The indictment that came down last week against five members of the Chinese military for stealing trade secrets from US companies has little to do with an actual criminal case. It’s highly unlikely that these men will ever see the inside of a US court. Instead, the decision to issue charges that will annoy and embarrass China was a strategic move to regain the upper hand in an ongoing cyberwar against that country.
Before NSA leaker Edward Snowden’s revelations about US spying, China was widely considered to be the world’s greatest cybersecurity threat. In 2011, Representative Mike Rogers, who chairs the House Intelligence Committee, warned that China’s theft of US corporate secrets had “reached an intolerable level.” Although China denies the allegations, the evidence is hard to ignore. In 2013, the private cybersecurity firm Mandiant traced thieves’ IP addresses to a Shanghai neighborhood where a branch of the Chinese army operates. The branch, known as “Unit 61398,” appeared to have used fake e-mails and malicious software to steal massive amounts of data — including blueprints, designs, and private e-mail communications — from 141 companies and organizations around the world. Many of the secrets that were stolen related to strategic industries that China had identified as important areas of growth, including green technologies and high-end manufacturing.
That kind of behavior is particularly damaging to the United States, whose greatest competitive advantage comes from innovation and intellectual property. While US intelligence agencies collect massive amounts of information abroad, including economic information, US officials insist that they do not pass such information on to US firms. But other countries, including China, routinely steal corporate secrets and pass them on to their own companies to give them an edge. “At the moment, there is no international norm against economic espionage,” said David Fidler, professor at Indiana University’s Maurer School of Law.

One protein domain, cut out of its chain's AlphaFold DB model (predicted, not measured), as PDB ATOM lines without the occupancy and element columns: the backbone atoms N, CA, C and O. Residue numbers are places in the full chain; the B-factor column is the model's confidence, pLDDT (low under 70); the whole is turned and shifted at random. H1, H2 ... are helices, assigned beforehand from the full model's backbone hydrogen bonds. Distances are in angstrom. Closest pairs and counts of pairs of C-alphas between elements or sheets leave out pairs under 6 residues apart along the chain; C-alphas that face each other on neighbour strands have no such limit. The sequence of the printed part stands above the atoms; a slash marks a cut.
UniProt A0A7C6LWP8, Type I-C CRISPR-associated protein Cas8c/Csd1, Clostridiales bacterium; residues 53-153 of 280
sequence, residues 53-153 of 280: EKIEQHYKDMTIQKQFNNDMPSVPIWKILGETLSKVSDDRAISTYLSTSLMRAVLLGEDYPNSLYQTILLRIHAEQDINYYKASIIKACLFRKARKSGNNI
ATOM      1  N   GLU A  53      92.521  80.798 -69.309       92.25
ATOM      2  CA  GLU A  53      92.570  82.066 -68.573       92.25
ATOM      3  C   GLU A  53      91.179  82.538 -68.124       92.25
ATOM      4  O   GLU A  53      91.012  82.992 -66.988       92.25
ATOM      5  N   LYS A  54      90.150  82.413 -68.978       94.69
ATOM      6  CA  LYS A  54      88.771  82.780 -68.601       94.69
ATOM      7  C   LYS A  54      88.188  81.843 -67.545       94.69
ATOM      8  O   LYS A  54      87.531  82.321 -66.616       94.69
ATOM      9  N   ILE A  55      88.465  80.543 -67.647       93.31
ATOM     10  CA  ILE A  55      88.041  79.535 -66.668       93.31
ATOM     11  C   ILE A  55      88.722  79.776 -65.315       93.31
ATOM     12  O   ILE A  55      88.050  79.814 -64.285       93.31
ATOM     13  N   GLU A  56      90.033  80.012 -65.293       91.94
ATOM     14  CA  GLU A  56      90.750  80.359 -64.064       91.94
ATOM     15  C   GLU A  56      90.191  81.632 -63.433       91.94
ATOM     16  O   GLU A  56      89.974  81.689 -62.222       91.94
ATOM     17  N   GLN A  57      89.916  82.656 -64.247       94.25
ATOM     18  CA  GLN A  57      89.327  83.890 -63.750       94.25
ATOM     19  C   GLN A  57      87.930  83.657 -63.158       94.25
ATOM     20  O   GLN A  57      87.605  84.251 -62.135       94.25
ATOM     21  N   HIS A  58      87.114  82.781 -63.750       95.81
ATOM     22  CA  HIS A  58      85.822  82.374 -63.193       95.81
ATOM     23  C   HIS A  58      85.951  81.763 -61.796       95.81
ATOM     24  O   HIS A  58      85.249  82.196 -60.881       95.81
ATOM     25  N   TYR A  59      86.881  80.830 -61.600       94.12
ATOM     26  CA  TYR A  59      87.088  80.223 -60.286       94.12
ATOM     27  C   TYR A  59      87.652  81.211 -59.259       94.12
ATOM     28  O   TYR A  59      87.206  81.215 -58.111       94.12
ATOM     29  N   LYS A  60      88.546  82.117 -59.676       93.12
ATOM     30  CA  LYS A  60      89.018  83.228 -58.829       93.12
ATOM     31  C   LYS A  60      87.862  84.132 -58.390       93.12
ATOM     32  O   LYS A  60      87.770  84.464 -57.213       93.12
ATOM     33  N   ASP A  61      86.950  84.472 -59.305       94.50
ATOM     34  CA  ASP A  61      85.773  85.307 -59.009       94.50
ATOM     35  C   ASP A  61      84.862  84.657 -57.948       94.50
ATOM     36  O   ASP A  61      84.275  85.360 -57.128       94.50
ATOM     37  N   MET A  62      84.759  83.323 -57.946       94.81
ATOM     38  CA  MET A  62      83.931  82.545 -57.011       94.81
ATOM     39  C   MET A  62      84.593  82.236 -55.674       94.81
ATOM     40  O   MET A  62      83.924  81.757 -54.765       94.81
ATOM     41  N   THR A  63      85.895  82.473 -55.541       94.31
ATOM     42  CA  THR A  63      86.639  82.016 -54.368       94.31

The Obama administration has tried to combat China’s actions by raising the issue repeatedly in private meetings with Chinese officials and adding agreements to trade deals that would establish new international rules against state-sponsored cyber-piracy. But all such efforts ground to a halt last summer with Snowden’s claims, which turned the spotlight back on the United States.
The case against the Chinese hackers represents an effort to get the spotlight back on China, where US official believe it ought to be. This is likely to be an uphill battle, since many countries see no difference between classic espionage, done in the name of national security, and economic espionage, done for corporate profits. In a country like China, with so many state-owned enterprises, the distinction blurs even more. But in an increasingly globalized world, where companies everywhere are vulnerable to such cybertheft, it makes sense to try to build an international coalition to combat shadowy groups like “Unit 61398.” The best long-term solution, though, may be in convincing China that its future lies in creating its own pioneering innovations, not stealing them.